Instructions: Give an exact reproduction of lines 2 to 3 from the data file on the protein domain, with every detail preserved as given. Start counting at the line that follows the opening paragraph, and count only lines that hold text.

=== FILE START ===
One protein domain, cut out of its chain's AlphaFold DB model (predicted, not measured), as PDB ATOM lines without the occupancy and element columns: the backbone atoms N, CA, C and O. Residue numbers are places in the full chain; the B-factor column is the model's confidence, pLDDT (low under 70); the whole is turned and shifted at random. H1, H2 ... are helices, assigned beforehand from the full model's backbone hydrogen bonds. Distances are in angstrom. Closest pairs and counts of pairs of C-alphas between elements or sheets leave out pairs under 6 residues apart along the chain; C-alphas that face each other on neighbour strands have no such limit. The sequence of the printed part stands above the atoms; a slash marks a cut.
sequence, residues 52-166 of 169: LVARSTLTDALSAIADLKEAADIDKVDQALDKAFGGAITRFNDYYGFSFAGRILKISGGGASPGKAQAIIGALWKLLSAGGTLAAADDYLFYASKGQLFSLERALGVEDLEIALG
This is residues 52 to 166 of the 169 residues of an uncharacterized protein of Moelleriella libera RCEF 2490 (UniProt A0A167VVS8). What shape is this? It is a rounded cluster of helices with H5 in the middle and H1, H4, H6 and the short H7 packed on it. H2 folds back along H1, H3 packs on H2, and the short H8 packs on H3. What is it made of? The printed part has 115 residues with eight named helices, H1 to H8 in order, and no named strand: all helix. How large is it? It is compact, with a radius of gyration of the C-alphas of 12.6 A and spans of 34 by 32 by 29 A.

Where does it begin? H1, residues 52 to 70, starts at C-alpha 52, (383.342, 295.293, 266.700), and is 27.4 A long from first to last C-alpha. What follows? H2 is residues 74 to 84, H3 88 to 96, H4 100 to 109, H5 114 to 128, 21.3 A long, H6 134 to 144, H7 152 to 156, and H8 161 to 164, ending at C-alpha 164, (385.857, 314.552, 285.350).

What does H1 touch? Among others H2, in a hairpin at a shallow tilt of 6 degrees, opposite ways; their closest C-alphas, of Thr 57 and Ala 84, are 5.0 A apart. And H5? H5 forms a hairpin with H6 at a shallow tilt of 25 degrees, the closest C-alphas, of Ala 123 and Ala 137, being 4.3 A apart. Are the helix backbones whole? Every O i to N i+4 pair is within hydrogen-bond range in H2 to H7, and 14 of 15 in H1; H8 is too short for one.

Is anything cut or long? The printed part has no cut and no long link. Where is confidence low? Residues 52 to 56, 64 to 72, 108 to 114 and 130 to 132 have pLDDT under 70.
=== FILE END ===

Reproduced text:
This is residues 52 to 166 of the 169 residues of an uncharacterized protein of Moelleriella libera RCEF 2490 (UniProt A0A167VVS8). What shape is this? It is a rounded cluster of helices with H5 in the middle and H1, H4, H6 and the short H7 packed on it. H2 folds back along H1, H3 packs on H2, and the short H8 packs on H3. What is it made of? The printed part has 115 residues with eight named helices, H1 to H8 in order, and no named strand: all helix. How large is it? It is compact, with a radius of gyration of the C-alphas of 12.6 A and spans of 34 by 32 by 29 A.

Where does it begin? H1, residues 52 to 70, starts at C-alpha 52, (383.342, 295.293, 266.700), and is 27.4 A long from first to last C-alpha. What follows? H2 is residues 74 to 84, H3 88 to 96, H4 100 to 109, H5 114 to 128, 21.3 A long, H6 134 to 144, H7 152 to 156, and H8 161 to 164, ending at C-alpha 164, (385.857, 314.552, 285.350).